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The Who, XTC "Freak" Out

Freaks and Geeks finally has a soundtrack

August 27, 2004 12:00 AM ET

The long-overdue soundtrack to the cancelled cult-favorite TV show Freaks and Geeks is due September 14th. Like the show, the twenty-five-track compilation is a celebration of all things late Seventies and early Eighties, featuring tracks by Rush, Styx, Joe Jackson, Joan Jett and XTC.

During its eighteen-episode run from 1999 to 2000, Freaks and Geeks (now available on DVD) frequently integrated music into scenes, most memorably when a school guidance counselor gives a captive audience of students an unwanted acoustic performance of Alice Cooper's "Eighteen" and when the parents of characters Lindsay and Sam discuss the meaning of the Who's "Squeezebox."

"We always tried to put in songs that seemed honest to what our experience was," says executive producer Judd Apatow. "One of my favorite uses of music is when Bill is home after school and his parents aren't around, and you get the sense he's a latchkey kid. He makes a grilled cheese sandwich and gets a piece of cake and a glass of milk and he watches The Dinah Shore Show and you hear the Who playing 'I'm One' as he watches Garry Shandling do stand-up comedy. He's laughing his ass off, and you realize that TV is his best friend. It's his companion."

Apatow's life was not much different. "I used to go home, watch The Mike Douglas show and eat grilled cheese sandwiches," he says. "It was an important part of my childhood, so I would try to tell those stories using the music I listened to. I would have been listening to Quadrophenia back then, so it felt right."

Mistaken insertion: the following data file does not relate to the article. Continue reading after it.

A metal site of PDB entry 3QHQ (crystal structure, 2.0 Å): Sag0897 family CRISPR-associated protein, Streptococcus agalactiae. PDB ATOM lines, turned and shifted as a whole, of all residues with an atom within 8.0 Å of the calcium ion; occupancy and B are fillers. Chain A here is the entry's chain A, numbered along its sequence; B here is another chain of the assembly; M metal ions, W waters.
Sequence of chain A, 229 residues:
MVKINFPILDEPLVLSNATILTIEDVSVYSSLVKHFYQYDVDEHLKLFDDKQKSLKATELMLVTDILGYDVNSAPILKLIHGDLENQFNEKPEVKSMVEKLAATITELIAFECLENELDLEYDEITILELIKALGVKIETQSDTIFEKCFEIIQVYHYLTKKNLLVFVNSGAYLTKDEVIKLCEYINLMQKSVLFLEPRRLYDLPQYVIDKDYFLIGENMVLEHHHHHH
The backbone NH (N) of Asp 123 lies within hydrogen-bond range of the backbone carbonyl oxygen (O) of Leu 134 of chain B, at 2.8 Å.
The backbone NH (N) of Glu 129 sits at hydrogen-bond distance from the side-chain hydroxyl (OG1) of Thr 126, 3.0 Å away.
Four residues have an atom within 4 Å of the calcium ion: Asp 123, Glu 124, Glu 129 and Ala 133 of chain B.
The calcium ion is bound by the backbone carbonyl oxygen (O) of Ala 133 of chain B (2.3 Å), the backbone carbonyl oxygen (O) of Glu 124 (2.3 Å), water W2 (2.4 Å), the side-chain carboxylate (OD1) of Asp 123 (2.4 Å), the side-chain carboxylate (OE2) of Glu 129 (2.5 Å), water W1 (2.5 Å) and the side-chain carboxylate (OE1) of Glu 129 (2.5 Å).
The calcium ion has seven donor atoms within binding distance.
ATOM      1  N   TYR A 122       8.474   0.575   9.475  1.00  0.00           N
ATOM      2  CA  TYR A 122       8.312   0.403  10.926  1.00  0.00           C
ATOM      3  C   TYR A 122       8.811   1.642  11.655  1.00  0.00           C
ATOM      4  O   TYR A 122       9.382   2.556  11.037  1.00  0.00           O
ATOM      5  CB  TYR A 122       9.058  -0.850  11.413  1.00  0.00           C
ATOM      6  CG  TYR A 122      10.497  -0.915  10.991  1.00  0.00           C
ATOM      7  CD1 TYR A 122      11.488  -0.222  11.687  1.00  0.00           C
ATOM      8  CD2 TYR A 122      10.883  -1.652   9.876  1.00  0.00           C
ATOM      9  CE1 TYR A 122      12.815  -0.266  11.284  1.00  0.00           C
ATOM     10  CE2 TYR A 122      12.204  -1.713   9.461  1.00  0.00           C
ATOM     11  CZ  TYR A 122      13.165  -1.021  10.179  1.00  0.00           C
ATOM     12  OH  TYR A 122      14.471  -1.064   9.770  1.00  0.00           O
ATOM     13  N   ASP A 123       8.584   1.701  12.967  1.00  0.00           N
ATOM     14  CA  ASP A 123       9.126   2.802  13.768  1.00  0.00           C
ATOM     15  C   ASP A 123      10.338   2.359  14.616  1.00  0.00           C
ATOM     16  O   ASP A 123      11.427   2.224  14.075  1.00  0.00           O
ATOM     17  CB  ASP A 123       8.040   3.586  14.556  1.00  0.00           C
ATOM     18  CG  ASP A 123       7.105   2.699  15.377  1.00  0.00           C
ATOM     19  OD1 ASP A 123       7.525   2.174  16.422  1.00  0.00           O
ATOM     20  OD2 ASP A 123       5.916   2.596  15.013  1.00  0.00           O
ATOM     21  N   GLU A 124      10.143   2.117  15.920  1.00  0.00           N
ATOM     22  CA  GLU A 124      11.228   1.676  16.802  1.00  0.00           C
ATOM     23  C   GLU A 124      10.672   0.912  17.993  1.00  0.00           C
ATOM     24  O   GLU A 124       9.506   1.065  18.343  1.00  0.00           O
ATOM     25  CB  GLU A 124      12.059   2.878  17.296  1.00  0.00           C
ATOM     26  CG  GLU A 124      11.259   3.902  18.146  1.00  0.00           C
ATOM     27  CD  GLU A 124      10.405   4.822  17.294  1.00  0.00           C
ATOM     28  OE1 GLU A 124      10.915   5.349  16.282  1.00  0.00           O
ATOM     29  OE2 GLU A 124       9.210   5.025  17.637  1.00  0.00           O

For the original songs performed by the characters, Apatow and Freaks and Geeks creator Paul Feig would often have the actors write them themselves -- as was the case with Jason Segal (Nick) and the cringe-inducing "Lady L."

"It is one of the worst songs ever written," says Apatow. "He barely knows how to play an instrument, but he's so talented that he could write something that funny and that bad. It was perfect, because that's what a kid would write."

Freaks and Geeks: Original Soundtrack track listing:

"Bad Reputation," Joan Jett
"Geek Hallway," Michael Andrews
"Poor Poor Pitiful Me," Warren Zevon
"Lindsay's Theme," Michael Andrews
"Keg Party Music," Michael Andrews
"Look Sharp!," Joe Jackson
"Clem's Theme," Michael Andrews
"No Language in Our Lungs," XTC
"Lindsay Disturbed Theme," Michael Andrews
"Bill Gets Funky (a.k.a. Spacefunk)," Paul Feig
"USA Rock," Michael Andrews
"The Spirit of Radio," Rush
"Daniel's Theme 2," Michael Andrews
"I'm One," The Who
"Porno Music," Michael Andrews
"Neal's Lament," Michael Andrews
"The Groove Line," Heatwave
"Ken's Ode to Joy," Michael Andrews
"Come Sail Away," Styx
"End Title Theme," Michael Andrews
"Lady L," Jason Segal
"Eighteen," Dave Gruber Allen
"Jesus Is Just Alright," Jason Segal and Sara Hagen
"Up on Cripple Creek," Dave Gruber Allen
"Dumb as a Crayon," The Leaving Trains

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Song Stories

“Try a Little Tenderness”

Otis Redding | 1966

This pop standard had been previously recorded by dozens of artists, including by Bing Crosby 33 years before Otis Redding, who usually wrote his own songs, cut it. It was actually Sam Cooke’s 1964 take, which Redding’s manager played for Otis, that inspired the initially reluctant singer to take on the song. Isaac Hayes, then working as Stax Records’ in-house producer, handled the arrangement, and Booker T. and the MG’s were the backing band. Redding’s soulful version begins quite slowly and tenderly itself before mounting into a rousing, almost religious “You’ve gotta hold her, squeeze her …” climax. “I did that damn song you told me to do,” Redding told his manager. “It’s a brand new song now.”

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